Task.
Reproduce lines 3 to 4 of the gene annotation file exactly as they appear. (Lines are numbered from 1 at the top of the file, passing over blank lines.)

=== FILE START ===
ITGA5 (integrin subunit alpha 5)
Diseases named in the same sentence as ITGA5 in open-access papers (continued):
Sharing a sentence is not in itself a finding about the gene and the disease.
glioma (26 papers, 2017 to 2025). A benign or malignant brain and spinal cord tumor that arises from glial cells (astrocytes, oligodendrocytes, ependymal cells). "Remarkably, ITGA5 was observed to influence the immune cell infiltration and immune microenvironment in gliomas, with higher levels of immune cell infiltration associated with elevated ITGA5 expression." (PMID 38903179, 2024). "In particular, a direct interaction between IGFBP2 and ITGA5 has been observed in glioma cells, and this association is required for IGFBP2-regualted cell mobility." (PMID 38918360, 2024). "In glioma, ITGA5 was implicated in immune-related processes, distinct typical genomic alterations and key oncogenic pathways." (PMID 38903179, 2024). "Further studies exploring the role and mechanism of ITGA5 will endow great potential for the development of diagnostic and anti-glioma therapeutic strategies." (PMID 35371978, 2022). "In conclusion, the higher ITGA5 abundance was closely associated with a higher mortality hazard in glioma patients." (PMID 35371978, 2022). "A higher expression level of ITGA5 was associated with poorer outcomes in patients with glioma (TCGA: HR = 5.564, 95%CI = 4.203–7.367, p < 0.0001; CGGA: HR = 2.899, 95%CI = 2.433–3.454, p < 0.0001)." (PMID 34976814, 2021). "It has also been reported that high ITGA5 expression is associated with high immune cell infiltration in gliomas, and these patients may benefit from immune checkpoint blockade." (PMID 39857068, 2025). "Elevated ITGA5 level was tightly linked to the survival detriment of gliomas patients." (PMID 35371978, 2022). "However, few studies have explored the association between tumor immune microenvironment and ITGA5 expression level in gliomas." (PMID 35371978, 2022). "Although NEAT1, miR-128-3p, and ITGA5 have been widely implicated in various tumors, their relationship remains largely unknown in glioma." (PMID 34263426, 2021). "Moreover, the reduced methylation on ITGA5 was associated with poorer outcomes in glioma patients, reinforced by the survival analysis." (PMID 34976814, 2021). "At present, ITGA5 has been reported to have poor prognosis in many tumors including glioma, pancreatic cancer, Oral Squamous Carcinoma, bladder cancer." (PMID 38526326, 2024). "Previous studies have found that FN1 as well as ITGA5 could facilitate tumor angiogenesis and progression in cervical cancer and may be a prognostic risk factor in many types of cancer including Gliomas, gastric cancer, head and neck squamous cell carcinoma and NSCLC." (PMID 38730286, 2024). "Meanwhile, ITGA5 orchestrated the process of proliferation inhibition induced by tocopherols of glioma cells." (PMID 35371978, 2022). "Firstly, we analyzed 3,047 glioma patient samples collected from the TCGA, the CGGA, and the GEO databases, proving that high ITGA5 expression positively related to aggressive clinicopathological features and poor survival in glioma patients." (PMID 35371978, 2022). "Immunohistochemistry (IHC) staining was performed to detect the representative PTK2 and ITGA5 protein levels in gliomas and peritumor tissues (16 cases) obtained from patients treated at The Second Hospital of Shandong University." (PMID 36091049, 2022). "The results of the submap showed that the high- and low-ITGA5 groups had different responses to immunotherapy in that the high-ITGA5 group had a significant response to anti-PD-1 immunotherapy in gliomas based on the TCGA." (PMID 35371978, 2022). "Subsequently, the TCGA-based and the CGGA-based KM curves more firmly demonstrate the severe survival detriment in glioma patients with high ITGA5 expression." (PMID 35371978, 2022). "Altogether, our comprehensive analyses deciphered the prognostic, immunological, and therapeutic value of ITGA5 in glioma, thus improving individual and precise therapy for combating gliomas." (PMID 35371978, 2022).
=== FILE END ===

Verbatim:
Sharing a sentence is not in itself a finding about the gene and the disease.
glioma (26 papers, 2017 to 2025). A benign or malignant brain and spinal cord tumor that arises from glial cells (astrocytes, oligodendrocytes, ependymal cells). "Remarkably, ITGA5 was observed to influence the immune cell infiltration and immune microenvironment in gliomas, with higher levels of immune cell infiltration associated with elevated ITGA5 expression." (PMID 38903179, 2024). "In particular, a direct interaction between IGFBP2 and ITGA5 has been observed in glioma cells, and this association is required for IGFBP2-regualted cell mobility." (PMID 38918360, 2024). "In glioma, ITGA5 was implicated in immune-related processes, distinct typical genomic alterations and key oncogenic pathways." (PMID 38903179, 2024). "Further studies exploring the role and mechanism of ITGA5 will endow great potential for the development of diagnostic and anti-glioma therapeutic strategies." (PMID 35371978, 2022). "In conclusion, the higher ITGA5 abundance was closely associated with a higher mortality hazard in glioma patients." (PMID 35371978, 2022). "A higher expression level of ITGA5 was associated with poorer outcomes in patients with glioma (TCGA: HR = 5.564, 95%CI = 4.203–7.367, p < 0.0001; CGGA: HR = 2.899, 95%CI = 2.433–3.454, p < 0.0001)." (PMID 34976814, 2021). "It has also been reported that high ITGA5 expression is associated with high immune cell infiltration in gliomas, and these patients may benefit from immune checkpoint blockade." (PMID 39857068, 2025). "Elevated ITGA5 level was tightly linked to the survival detriment of gliomas patients." (PMID 35371978, 2022). "However, few studies have explored the association between tumor immune microenvironment and ITGA5 expression level in gliomas." (PMID 35371978, 2022). "Although NEAT1, miR-128-3p, and ITGA5 have been widely implicated in various tumors, their relationship remains largely unknown in glioma." (PMID 34263426, 2021). "Moreover, the reduced methylation on ITGA5 was associated with poorer outcomes in glioma patients, reinforced by the survival analysis." (PMID 34976814, 2021). "At present, ITGA5 has been reported to have poor prognosis in many tumors including glioma, pancreatic cancer, Oral Squamous Carcinoma, bladder cancer." (PMID 38526326, 2024). "Previous studies have found that FN1 as well as ITGA5 could facilitate tumor angiogenesis and progression in cervical cancer and may be a prognostic risk factor in many types of cancer including Gliomas, gastric cancer, head and neck squamous cell carcinoma and NSCLC." (PMID 38730286, 2024). "Meanwhile, ITGA5 orchestrated the process of proliferation inhibition induced by tocopherols of glioma cells." (PMID 35371978, 2022). "Firstly, we analyzed 3,047 glioma patient samples collected from the TCGA, the CGGA, and the GEO databases, proving that high ITGA5 expression positively related to aggressive clinicopathological features and poor survival in glioma patients." (PMID 35371978, 2022). "Immunohistochemistry (IHC) staining was performed to detect the representative PTK2 and ITGA5 protein levels in gliomas and peritumor tissues (16 cases) obtained from patients treated at The Second Hospital of Shandong University." (PMID 36091049, 2022). "The results of the submap showed that the high- and low-ITGA5 groups had different responses to immunotherapy in that the high-ITGA5 group had a significant response to anti-PD-1 immunotherapy in gliomas based on the TCGA." (PMID 35371978, 2022). "Subsequently, the TCGA-based and the CGGA-based KM curves more firmly demonstrate the severe survival detriment in glioma patients with high ITGA5 expression." (PMID 35371978, 2022). "Altogether, our comprehensive analyses deciphered the prognostic, immunological, and therapeutic value of ITGA5 in glioma, thus improving individual and precise therapy for combating gliomas." (PMID 35371978, 2022).